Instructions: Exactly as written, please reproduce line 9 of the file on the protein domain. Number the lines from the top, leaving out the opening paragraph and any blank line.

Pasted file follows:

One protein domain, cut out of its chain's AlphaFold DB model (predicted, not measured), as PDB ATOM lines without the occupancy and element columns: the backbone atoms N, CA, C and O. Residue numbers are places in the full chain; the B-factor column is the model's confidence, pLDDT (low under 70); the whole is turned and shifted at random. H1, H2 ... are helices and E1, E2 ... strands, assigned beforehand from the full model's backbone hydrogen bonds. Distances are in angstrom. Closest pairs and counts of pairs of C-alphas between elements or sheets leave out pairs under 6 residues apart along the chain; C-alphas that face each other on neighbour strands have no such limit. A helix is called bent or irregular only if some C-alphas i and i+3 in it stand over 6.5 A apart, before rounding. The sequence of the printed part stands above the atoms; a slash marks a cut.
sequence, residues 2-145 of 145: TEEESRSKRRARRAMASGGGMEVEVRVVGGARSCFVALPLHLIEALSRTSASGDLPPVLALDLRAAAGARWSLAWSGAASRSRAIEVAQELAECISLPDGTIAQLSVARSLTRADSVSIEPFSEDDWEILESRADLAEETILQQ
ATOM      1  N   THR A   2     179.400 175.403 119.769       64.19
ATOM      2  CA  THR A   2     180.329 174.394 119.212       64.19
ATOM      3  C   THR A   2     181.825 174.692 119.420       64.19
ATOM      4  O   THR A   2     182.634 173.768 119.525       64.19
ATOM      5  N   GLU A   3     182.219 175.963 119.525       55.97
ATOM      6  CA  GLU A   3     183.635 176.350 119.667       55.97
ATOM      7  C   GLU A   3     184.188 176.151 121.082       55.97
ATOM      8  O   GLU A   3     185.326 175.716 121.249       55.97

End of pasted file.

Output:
ATOM      8  O   GLU A   3     185.326 175.716 121.249       55.97